Phase II study of temozolomide, thalidomide, and celecoxib for newly diagnosed glioblastoma in adults.

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1: Neuro Oncol. 2008 Jun;10(3):300-8. Epub 2008 Apr 10.

Phase II study of temozolomide, thalidomide, and celecoxib for newly diagnosed glioblastoma in adults.


Dana-Farber/Brigham and Women's Cancer Center, Center for Neuro-Oncology, 44 Binney St., SW430D, Boston, MA 02115, USA.

We conducted a phase II study of the combination of temozolomide and angiogenesis inhibitors for treating adult patients with newly diagnosed glioblastoma. Patients who had stable disease following standard radiation therapy received temozolomide for 5 days in 28-day cycles, in combination with daily thalidomide and celecoxib.

Patients were treated until tumor progression or development of unacceptable toxicity. Four-month progression-free survival (PFS) from study enrollment was the primary end point, and overall survival (OS) was the secondary end point. In addition, we sought to correlate response with O(6)-methylguanine-DNA methyltransferase promoter methylation status and serum levels of angiogenic peptides.

Fifty patients with glioblastoma were enrolled (18 women, 32 men). Median age was 54 years (range, 29-78) and median KPS score was 90 (range, 70-100). From study enrollment, median PFS was 5.9 months (95% confidence interval [CI]: 4.2-8.0) and 4-month PFS was 63% (95% CI: 46%-75%). Median OS was 12.6 months (95% CI: 8.5-16.4) and 1-year OS was 47%.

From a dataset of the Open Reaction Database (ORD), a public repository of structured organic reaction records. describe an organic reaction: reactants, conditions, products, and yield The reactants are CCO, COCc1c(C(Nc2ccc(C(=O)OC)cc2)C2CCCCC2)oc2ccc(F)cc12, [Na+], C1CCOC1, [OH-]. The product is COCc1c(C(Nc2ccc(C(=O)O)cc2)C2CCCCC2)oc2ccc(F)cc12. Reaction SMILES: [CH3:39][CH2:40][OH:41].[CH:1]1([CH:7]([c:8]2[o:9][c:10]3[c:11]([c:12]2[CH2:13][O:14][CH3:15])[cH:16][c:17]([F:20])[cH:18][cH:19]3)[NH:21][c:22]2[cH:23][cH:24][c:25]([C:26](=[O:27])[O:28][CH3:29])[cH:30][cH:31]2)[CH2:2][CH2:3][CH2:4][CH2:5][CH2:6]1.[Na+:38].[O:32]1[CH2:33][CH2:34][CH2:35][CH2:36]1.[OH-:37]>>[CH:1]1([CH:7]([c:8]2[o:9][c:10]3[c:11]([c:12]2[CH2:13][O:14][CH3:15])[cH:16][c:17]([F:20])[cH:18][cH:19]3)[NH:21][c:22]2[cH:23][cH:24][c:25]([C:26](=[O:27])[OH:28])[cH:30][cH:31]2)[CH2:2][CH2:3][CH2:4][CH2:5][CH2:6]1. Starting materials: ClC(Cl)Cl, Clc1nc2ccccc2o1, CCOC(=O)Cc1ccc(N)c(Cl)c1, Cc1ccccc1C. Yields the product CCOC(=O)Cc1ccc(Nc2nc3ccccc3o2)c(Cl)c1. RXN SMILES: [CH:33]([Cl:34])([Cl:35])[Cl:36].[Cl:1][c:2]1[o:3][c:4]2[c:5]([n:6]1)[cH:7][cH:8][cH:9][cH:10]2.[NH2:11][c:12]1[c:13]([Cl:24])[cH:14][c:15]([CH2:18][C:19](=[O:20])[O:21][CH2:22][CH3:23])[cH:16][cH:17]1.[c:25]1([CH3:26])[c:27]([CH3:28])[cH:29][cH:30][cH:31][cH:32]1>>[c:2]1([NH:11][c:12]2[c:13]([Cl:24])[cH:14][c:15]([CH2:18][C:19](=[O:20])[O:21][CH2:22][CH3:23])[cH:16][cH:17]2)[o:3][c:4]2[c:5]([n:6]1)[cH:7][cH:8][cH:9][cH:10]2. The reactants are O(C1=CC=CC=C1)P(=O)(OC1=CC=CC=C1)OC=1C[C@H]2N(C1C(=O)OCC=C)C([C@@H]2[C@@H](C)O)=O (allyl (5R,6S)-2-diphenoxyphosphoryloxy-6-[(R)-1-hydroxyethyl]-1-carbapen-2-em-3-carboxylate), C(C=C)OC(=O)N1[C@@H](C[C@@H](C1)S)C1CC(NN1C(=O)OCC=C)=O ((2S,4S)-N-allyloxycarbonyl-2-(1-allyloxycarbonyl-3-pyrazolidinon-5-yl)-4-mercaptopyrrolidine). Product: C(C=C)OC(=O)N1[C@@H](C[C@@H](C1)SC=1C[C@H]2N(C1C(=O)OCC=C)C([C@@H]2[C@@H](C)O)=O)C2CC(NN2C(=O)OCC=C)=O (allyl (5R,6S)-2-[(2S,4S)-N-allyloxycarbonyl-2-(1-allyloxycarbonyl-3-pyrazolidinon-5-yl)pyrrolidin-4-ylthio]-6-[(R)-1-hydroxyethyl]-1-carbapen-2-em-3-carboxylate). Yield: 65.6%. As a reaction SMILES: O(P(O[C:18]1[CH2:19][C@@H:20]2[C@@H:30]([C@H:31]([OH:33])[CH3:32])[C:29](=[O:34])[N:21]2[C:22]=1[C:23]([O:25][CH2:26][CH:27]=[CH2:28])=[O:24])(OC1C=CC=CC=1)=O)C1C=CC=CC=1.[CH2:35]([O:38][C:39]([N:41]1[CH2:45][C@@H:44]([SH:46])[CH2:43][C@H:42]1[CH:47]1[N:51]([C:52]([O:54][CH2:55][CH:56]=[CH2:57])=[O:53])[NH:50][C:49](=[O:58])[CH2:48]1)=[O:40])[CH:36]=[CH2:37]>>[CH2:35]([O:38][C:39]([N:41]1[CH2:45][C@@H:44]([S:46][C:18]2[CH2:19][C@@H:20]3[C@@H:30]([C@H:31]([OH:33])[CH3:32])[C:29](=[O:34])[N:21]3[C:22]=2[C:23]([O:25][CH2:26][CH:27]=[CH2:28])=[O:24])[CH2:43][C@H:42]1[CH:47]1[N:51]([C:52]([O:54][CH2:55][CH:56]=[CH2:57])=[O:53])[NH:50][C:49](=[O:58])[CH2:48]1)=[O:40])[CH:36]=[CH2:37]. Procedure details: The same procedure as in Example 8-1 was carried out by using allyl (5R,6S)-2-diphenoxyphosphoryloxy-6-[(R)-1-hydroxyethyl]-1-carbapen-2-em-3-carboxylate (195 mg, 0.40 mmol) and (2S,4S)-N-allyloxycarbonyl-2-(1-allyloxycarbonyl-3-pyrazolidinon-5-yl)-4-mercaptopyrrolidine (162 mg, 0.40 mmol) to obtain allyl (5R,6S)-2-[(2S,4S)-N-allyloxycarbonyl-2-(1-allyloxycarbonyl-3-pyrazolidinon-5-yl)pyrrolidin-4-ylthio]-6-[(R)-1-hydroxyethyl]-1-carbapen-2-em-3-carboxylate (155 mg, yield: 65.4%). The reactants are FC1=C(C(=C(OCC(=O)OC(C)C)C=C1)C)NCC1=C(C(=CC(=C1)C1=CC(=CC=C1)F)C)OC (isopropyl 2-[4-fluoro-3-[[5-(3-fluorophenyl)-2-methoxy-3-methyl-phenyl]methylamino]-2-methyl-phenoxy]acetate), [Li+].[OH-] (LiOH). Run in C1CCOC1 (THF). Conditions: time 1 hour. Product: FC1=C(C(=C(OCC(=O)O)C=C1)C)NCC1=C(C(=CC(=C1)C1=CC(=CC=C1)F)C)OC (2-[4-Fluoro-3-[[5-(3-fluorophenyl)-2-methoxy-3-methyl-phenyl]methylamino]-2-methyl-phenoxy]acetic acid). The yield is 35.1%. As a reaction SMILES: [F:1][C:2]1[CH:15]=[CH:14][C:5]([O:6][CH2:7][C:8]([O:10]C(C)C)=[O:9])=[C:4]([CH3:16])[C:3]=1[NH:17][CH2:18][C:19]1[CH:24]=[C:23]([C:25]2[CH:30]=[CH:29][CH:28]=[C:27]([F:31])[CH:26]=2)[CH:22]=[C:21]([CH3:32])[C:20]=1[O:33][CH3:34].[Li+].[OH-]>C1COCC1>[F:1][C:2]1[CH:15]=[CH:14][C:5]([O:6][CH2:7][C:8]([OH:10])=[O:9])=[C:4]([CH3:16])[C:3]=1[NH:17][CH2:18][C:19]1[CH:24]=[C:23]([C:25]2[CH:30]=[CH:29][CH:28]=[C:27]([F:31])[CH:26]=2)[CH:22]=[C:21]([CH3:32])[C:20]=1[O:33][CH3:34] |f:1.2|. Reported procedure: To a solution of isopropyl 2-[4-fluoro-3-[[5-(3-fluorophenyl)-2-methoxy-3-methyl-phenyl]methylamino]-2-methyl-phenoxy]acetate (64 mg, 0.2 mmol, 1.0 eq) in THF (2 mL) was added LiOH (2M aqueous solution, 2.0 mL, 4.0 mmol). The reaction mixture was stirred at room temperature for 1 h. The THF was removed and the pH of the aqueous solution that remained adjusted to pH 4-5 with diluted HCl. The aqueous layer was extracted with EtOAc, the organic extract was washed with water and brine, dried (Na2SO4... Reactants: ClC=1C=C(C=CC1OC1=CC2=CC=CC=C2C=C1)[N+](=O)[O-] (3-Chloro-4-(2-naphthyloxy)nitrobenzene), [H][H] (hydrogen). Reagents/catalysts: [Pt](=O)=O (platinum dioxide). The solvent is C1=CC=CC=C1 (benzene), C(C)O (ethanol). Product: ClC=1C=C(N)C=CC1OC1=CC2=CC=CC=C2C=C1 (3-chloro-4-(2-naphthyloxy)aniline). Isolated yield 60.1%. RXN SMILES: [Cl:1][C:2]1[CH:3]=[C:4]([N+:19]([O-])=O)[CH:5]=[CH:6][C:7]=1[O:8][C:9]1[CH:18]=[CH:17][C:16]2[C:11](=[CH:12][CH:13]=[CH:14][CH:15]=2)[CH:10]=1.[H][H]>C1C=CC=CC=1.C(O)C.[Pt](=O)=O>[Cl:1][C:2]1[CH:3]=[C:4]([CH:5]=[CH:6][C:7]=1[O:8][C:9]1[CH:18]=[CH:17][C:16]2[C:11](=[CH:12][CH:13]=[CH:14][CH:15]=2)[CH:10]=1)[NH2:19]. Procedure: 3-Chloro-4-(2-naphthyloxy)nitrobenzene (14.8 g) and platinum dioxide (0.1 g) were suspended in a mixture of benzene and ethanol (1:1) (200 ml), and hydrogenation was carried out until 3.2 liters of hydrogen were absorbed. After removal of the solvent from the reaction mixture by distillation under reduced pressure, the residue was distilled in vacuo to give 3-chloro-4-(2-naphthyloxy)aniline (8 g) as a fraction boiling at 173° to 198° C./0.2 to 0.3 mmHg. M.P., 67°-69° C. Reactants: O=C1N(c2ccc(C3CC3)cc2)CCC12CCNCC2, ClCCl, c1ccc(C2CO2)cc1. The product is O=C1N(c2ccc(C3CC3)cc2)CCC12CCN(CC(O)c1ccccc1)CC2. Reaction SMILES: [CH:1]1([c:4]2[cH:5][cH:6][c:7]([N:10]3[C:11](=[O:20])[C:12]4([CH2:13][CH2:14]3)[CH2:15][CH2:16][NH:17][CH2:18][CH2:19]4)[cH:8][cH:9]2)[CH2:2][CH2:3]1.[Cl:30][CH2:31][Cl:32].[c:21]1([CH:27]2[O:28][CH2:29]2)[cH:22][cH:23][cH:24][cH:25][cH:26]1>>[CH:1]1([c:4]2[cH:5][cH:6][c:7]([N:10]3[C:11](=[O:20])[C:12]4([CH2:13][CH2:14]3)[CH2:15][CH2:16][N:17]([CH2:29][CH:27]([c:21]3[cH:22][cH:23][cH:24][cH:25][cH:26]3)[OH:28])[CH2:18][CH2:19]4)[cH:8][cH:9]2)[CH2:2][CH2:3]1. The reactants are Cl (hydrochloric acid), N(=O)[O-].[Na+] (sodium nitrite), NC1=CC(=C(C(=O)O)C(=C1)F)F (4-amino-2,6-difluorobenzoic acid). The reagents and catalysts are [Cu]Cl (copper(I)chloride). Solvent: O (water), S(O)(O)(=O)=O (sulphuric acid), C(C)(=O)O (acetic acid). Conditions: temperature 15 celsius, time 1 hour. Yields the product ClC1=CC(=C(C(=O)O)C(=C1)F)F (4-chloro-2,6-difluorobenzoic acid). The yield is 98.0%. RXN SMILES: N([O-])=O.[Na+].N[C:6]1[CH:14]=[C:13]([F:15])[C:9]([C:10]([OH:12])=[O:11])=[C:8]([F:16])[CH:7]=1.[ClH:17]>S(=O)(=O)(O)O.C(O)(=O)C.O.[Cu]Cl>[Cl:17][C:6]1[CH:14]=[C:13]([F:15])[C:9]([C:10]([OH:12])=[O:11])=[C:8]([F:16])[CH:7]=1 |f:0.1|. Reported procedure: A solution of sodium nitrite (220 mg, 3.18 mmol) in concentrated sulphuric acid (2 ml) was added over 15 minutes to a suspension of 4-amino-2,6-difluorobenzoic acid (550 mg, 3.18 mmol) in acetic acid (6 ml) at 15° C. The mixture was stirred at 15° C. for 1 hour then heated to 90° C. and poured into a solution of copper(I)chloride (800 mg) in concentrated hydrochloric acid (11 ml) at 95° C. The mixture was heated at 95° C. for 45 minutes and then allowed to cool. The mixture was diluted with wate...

Of the 47 patients evaluable for best response, none had a complete response, five (11%) had partial response, four (9%) had minor response, 22 (47%) had stable disease, and 16 (34%) had progressive disease. Analysis of serial serum samples obtained from 47 patients for four angiogenic peptides failed to show a significant correlation with response or survival for three of the peptides; higher vascular endothelial growth factor levels showed a trend toward correlation with decreased OS (p=0.07) and PFS (p=0.09). The addition of celecoxib and thalidomide to adjuvant temozolomide was well tolerated but did not meet the primary end point of improvement of 4-month PFS from study enrollment.